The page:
About the Book (from the author's website)
"The one who needs rescuing isn’t always the one in the tower...
Rapunzel can throw a knife better than any man. She paints beautiful flowering vines on the walls of her plaster houses. She sings so sweetly she can coax even a beast to sleep. But there are two things she is afraid her mother might never allow her to do: learn to read and marry.
Fiercely devoted to Rapunzel, her mother is suspicious of every man who so much as looks at her daughter and warns her that no man can be trusted. After a young village farmer asks for Rapunzel’s hand in marriage, Mother decides to move them once again—this time, to the large city of Hagenheim.
The journey proves treacherous, and after being rescued by a knight—Sir Gerek—Rapunzel, in turn, rescues him farther down the road. As a result, Sir Gerek agrees to repay his debt to Rapunzel by teaching her to read. Could there be more to him than his arrogance and desire to marry for riches and position?
As Rapunzel acclimates to life in a new city, she uncovers a mystery that will forever change her life. In this Rapunzel story unlike any other, a world of secrets and treachery are about to be revealed after seventeen years. How will Rapunzel finally take control of her own destiny? And who will prove faithful to a lowly peasant girl with no one to turn to?"
Releases November 17th!
I enjoy Melanie Dickerson's blend of adventure and fairy-tale favorites. The Golden Braid doesn't completely turn the story of Rapunzel on its head, as there are a lot of familiar elements embedded in this retelling, but she does take it on a merry dance with some fun twists (including connections to her previous retellings, especially The Princess Spy), unique personalities, and a good cast of secondary characters.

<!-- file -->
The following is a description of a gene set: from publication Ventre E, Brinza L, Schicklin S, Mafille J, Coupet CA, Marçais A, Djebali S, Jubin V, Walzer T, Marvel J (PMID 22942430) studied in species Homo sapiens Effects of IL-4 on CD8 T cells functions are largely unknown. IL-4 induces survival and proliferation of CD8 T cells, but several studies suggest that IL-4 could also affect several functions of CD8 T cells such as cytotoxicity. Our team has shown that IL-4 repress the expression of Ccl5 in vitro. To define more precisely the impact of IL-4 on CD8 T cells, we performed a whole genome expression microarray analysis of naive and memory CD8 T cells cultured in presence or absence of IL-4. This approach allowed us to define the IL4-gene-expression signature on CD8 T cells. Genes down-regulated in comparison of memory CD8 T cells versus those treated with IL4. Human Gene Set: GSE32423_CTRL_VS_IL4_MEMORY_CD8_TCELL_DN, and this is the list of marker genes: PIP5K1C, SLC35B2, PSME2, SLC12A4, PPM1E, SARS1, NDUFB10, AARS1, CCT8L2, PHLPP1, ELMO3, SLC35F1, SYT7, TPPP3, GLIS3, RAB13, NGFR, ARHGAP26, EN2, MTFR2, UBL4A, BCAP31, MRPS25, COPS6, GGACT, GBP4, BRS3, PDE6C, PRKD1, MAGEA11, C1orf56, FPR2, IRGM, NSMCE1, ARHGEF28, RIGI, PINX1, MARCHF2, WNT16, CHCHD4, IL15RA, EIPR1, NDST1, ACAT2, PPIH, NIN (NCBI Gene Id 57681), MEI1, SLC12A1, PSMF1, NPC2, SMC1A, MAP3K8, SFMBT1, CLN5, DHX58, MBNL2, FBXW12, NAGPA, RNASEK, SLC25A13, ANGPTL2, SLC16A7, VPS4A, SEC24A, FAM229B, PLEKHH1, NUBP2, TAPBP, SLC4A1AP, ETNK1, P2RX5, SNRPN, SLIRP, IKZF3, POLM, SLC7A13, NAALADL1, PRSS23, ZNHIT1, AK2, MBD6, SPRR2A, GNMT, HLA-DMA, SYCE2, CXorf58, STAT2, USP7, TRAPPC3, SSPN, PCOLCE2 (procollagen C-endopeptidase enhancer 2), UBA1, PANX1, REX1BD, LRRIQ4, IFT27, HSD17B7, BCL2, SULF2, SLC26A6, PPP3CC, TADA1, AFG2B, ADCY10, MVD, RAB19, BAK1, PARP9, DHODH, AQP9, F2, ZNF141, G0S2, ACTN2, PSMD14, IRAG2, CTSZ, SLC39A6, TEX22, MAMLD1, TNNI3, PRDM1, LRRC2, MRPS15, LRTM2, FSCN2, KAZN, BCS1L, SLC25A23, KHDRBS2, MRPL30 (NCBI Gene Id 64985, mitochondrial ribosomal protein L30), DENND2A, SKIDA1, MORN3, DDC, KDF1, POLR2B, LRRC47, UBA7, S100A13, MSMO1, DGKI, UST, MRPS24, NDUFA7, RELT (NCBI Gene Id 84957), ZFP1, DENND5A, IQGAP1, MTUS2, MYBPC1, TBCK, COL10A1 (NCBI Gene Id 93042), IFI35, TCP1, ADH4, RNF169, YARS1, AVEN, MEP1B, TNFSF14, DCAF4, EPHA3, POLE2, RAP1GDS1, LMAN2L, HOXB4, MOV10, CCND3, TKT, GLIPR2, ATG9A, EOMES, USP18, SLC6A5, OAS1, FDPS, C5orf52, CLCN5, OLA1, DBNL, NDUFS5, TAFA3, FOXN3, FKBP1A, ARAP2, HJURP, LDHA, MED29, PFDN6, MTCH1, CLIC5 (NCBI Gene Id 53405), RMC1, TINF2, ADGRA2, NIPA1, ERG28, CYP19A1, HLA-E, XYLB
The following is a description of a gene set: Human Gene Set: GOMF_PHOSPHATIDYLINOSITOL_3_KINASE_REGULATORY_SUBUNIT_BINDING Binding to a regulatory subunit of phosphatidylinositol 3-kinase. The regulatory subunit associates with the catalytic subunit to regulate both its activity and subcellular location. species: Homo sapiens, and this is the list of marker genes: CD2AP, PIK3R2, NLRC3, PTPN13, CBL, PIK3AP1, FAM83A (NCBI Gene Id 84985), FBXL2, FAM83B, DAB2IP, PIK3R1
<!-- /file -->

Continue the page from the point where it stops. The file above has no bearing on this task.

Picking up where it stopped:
Of course, it's Rapunzel and Sir Gerek who steal the show! Well...and Rapunzel's mother. The three of them form a complicated braid of emotions and shifting loyalties. From their first danger-filled introduction on the road to Hagenheim, to the bitter, suspense-filled end, their story is one of secrets and suspicions.
I'm a little torn about the middle of the story. Part of me would have liked even more glimpses into the blossoming friendship and romance - more time with the hero and heroine together. Another part of me would have liked a bit more "new" tension in the outside circumstances (which is only a potential problem for those who are familiar with the plot of The Princess Spy). But still, there's a continuous, underlying thread of suspense that's unique to Rapunzel's situation, and it is interesting seeing one story's plot from another character's point of view.
This latest retelling from Dickerson has a very tender romance when all is said and done, and for that, I say bravo! By the end I was definitely rooting for the hero and hanging on for the crazy ride on the road to a fairy-tale-worthy resolution. There's a sweet message about love seeing beyond social status and never giving up while there's still hope. Fans of Dickerson's writing and sweet fairy tales with a dash of danger should enjoy meeting the girl with the golden braid.
*With thanks to NetGalley and Thomas Nelson for providing me with a copy of the book in exchange for my honest opinion.*